Folic acid help prevents developmental abnormalities in the baby and the placenta Pyridoxine and dicyclomine help in preventing pregnancy nausea and vomiting nutritional supplements are given.


In addition, some medications may be additionally prescribed in special situations. Vaccinations especially for flu can be taken.


Can I do exercises or are there any restrictions for physical activity?


You can continue doing exercises that you were doing before conception, but it is better to avoid strenuous and tiring exercise. Daily walks at least for 40 minutes are a good practice. One should avoid strenuous work and lifting of heavyweights and hectic travels.


What foods should be consumed?


Home-made healthy and fresh food rich in nutrients, clean and balanced in macronutrients such as proteins and carbohydrates should be taken. Pregnancy can cause mild constipation, and taking food rich in fiber is a good practice. Also, folic acid, folates are abundantly found in fresh fruits and vegetables.


Is it ok to feel tired and puki (nauseated)? How can I overcome this?


Yes, the pregnancy is demanding on the mother’s body, and nutritional and energy needs are increased. This can cause tiredness and a feeling of nausea. Eating small meals ad healthy titbits especially dry ones throughout the day at short intervals, drinking adequate water, and medications can help overcome these symptoms.


Back ache seems to be common?


Yes, the pregnancy is demanding on the mother’s body, and nutritional and energy needs are increased. This can cause tiredness and a feeling of nausea. Eating small meals ad healthy titbits especially dry ones throughout the day at short intervals, drinking adequate water, and medications can help overcome these symptoms.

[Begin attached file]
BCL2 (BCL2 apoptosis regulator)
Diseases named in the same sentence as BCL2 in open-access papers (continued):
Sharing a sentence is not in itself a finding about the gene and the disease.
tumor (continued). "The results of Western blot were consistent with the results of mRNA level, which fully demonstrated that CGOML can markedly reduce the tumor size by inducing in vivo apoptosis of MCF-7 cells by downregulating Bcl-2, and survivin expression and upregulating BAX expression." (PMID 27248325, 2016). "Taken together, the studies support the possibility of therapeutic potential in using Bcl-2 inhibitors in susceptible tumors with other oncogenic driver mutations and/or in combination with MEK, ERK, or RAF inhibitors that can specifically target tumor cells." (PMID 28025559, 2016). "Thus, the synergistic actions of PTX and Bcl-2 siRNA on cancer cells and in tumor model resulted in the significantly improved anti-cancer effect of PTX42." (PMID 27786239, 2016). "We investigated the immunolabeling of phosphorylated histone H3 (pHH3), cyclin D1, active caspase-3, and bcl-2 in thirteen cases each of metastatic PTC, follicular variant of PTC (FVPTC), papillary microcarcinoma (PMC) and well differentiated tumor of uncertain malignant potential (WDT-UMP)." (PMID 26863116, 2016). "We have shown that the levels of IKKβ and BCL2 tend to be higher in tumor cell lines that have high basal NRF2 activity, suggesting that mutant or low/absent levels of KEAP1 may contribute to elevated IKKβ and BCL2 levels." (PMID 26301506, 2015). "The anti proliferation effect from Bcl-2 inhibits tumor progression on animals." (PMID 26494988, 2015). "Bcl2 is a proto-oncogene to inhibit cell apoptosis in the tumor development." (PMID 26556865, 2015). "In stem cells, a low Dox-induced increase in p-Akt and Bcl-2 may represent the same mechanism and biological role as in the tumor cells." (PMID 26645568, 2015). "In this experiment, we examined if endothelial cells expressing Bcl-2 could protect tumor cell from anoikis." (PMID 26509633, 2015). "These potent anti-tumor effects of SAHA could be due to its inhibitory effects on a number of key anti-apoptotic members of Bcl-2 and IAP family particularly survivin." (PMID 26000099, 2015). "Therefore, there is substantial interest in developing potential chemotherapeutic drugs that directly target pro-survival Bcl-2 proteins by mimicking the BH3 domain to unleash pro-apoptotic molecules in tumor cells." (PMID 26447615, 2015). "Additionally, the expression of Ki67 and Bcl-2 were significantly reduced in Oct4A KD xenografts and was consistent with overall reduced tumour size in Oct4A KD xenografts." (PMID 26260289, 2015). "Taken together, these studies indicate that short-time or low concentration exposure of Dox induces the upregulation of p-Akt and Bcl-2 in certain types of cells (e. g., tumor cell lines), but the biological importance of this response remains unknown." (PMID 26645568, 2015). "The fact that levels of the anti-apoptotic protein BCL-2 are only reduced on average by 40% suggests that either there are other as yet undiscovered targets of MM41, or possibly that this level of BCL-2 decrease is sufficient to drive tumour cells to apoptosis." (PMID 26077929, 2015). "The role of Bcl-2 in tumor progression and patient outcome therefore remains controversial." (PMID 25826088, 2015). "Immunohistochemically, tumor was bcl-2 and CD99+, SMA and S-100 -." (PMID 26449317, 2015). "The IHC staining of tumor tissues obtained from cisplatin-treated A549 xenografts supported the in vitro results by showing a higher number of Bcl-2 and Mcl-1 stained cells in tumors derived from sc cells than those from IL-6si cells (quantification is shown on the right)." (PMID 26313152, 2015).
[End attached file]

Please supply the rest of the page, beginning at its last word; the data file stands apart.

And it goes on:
Any important hygiene practices I need to follow?


Bathing daily or twice in the very hot weather, wearing clean comfortable cotton clothes, frequent hand washing, brushing twice, keeping private parts clean, and avoiding crowded places are important hygiene practices.


Are there any restrictions?


Unhealthy foods, stale food, fasting, hectic work and travel, medications over the counter without doctor’s permission, crowded places, infected or sick family members.


Your responsibility as a patient: To completely share the details about your health, about past illnesses, surgeries, and medications consumed for some illnesses such as tuberculosis, epilepsy (fits), raised blood pressure diabetes, or other medications in detail.


It’s a good practice to properly date these details and share them with your clinician for better guidance.


Take all the medicines on time. Pay attention to the clinical instructions and follow them diligently.


Inform about any allergic conditions especially to any medicines.


Any warning signs?


Crampy pain in the tummy, giddiness, blackouts, excessive vomiting, dehydration, high-grade fever, urinary symptoms, bleeding from the vagina need doctor's consultation and check-up.


Dr Girija Wagh

MD FICOG FICS Dip Endoscopy, Specialist in Maternal and Fetal Care Medicine, Infertility and Gynecology

Gynaecologist, Obstetrician,

IVF Specialist

Cloudnine Hosptial

Axon Building, Survey No 28/1, Bhamburda, Shivajinagar, Pune, Maharashtra 411005

Bharati Hospital

Satara Rd, Bharati Vidyapeeth Campus, Dhankawadi, Pune, Maharashtra 411043